• freeway traffic passing through an array of toll booths (parallel processing)
  • springs joining to form streams joining to form creeks joining to form rivers (parallel reduce/aggregate functions)
  • a newspaper printing press (coroutines, pipelines)
  • the zipper tag on a jacket pulling the zipper teeth together (simple joins)
  • transfer RNA picking up amino acids and joining messenger RNA within a ribosome to become a protein (multi-stage function-driven joins, see animation)
  • the above happening simultaneously in billions of cells in an orange tree to convert air, water and sunlight into orange juice (Map/Reduce on large distributed clusters)

If you are writing a program that works with collections, think about all the supplemental data and records that your functions need to work on each element and use Map functions to join them together in pairs before you have your Reduce function applied to each pair.

2. Lack of critical thinking

Unless you criticize your own ideas and look for flaws in your own thinking, you will miss problems that can be fixed before you even start coding. If you also fail to criticize your own code once written, you will only learn at the vastly slower pace of trial and error. This problem originates in both lazy thinking and egocentric thinking, so its symptoms seem to come from two different directions.


  1. Homebrew "Business Rule Engines"
  2. Fat static utility classes, or multi-disciplinary libraries with only one namespace
  3. Conglomerate applications, or attaching unrelated features to an existing application to avoid the overhead of starting a new project
  4. Architectures that have begun to require epicycles
  5. Adding columns to tables for tangential data (eg: putting a "# cars owned" column on your address-book table)
  6. Inconsistent naming conventions
  7. "Man with a hammer" mentality, or changing the definitions of problems so they can all be solved with one particular technology
  8. Programs that dwarf the complexity of the problem they solve
  9. Pathologically and redundantly defensive programming ("Enterprisey code")
  10. Re-inventing LISP in XML


Start with a book like Critical Thinking by Paul and Elder, work on controlling your ego, and practice resisting the urge to defend yourself as you submit your ideas to friends and colleagues for criticism.

Once you get used to other people examining your ideas, start examining your own ideas yourself and practice imagining the consequences of them. In addition, you also need to develop a sense of proportion (to have a feel for how much design is appropriate for the size of the problem), a habit of fact-checking assumptions (so you don't overestimate the size of the problem), and a healthy attitude towards failure (even Isaac Newton was wrong about gravity, but we still love him and needed him to try anyway).

Finally, you must have discipline. Being aware of flaws in your plan will not make you more productive unless you can muster the willpower to correct and rebuild what you're working on.

3. Pinball Programming

When you tilt the board just right, pull back the pin to just the right distance, and hit the flipper buttons in the right sequence, then the program runs flawlessly with the flow of execution bouncing off conditionals and careening unchecked toward the next state transition.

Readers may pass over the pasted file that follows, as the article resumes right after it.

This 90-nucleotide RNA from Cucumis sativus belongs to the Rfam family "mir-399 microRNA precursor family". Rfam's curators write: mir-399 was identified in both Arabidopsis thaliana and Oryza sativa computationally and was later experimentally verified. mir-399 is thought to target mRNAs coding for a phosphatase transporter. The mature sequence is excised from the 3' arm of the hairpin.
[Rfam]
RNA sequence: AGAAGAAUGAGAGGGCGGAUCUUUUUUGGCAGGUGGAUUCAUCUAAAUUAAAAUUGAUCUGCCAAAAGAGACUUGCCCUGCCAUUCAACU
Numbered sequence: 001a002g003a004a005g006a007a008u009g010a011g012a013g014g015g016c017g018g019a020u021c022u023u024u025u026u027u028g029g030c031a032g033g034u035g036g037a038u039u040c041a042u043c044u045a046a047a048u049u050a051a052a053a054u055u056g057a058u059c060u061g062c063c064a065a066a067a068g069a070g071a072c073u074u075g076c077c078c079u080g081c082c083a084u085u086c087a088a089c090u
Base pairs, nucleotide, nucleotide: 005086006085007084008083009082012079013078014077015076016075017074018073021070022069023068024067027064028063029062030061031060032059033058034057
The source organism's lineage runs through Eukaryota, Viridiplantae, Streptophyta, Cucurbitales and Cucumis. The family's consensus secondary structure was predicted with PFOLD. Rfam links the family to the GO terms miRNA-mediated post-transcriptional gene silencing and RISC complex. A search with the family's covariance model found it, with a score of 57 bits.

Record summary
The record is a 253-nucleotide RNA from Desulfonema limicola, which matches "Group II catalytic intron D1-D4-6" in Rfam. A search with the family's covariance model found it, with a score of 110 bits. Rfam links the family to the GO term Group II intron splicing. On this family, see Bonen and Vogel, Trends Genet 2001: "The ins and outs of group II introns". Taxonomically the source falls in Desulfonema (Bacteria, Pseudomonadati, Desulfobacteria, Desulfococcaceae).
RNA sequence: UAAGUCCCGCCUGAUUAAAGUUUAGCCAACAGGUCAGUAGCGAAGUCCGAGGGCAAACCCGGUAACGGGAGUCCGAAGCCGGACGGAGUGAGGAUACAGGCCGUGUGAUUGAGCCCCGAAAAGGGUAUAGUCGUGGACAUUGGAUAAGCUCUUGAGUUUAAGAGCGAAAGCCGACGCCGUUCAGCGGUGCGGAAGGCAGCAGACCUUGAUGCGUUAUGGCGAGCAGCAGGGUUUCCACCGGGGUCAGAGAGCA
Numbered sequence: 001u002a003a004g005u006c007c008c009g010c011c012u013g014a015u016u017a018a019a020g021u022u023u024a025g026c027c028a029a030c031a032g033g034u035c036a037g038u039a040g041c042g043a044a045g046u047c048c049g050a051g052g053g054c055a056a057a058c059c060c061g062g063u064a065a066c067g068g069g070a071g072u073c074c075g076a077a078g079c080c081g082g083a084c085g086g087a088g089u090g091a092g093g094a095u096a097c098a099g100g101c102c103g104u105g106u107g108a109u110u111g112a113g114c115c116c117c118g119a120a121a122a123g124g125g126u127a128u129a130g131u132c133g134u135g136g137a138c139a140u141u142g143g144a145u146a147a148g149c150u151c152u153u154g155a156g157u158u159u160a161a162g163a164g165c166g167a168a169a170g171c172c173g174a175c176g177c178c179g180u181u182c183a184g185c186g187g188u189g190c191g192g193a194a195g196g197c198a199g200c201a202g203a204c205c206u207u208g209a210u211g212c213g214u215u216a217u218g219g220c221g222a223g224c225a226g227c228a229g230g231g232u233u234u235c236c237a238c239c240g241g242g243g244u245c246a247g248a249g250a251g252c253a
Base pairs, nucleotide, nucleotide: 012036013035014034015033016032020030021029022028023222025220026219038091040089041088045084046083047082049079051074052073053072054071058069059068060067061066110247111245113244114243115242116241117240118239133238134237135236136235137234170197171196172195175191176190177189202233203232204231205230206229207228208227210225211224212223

1. One Try-Catch block wrapping the entire body of Main() and resetting the program in the Catch clause (the pinball gutter)
  2. Using strings/integers for values that have (or could be given) more appropriate wrapper types in a strongly-typed language
  3. Packing complex data into delimited strings and parsing it out in every function that uses it
  4. Failing to use assertions or method contracts on functions that take ambiguous input
  5. The use of Sleep() to wait for another thread to finish its task
  6. Switch statements on non-enumerated values that don't have an "Otherwise" clause
  7. Using Automethods or Reflection to invoke methods that are named in unqualified user input
  8. Setting global variables in functions as a way to return multiple values
  9. Classes with one method and a couple of fields, where you have to set the fields as the way of passing parameters to the method
  10. Multi-row database updates without a transaction
  11. Hail-Mary passes (eg: trying to restore the state of a database without a transaction and ROLLBACK)


Imagine your program's input is water. It's going to fall through every crack and fill every pocket, so you need to think about what the consequences are when it flows somewhere other than where you've explicitly built something to catch it.

You will need to make yourself familiar with the mechanisms on your platform that help make programs robust and ductile. There are three basic kinds:

  1. those which stop the program before any damage is done when something unexpected happens, then helps you identify what went wrong (type systems, assertions, exceptions, etc.),
  2. those which direct program flow to whatever code best handles the contingency (try-catch blocks, multiple dispatch, event driven programming, etc.),
  3. those which pause the thread until all your ducks are in a row (WaitUntil commands, mutexes and semaphores, SyncLocks, etc.)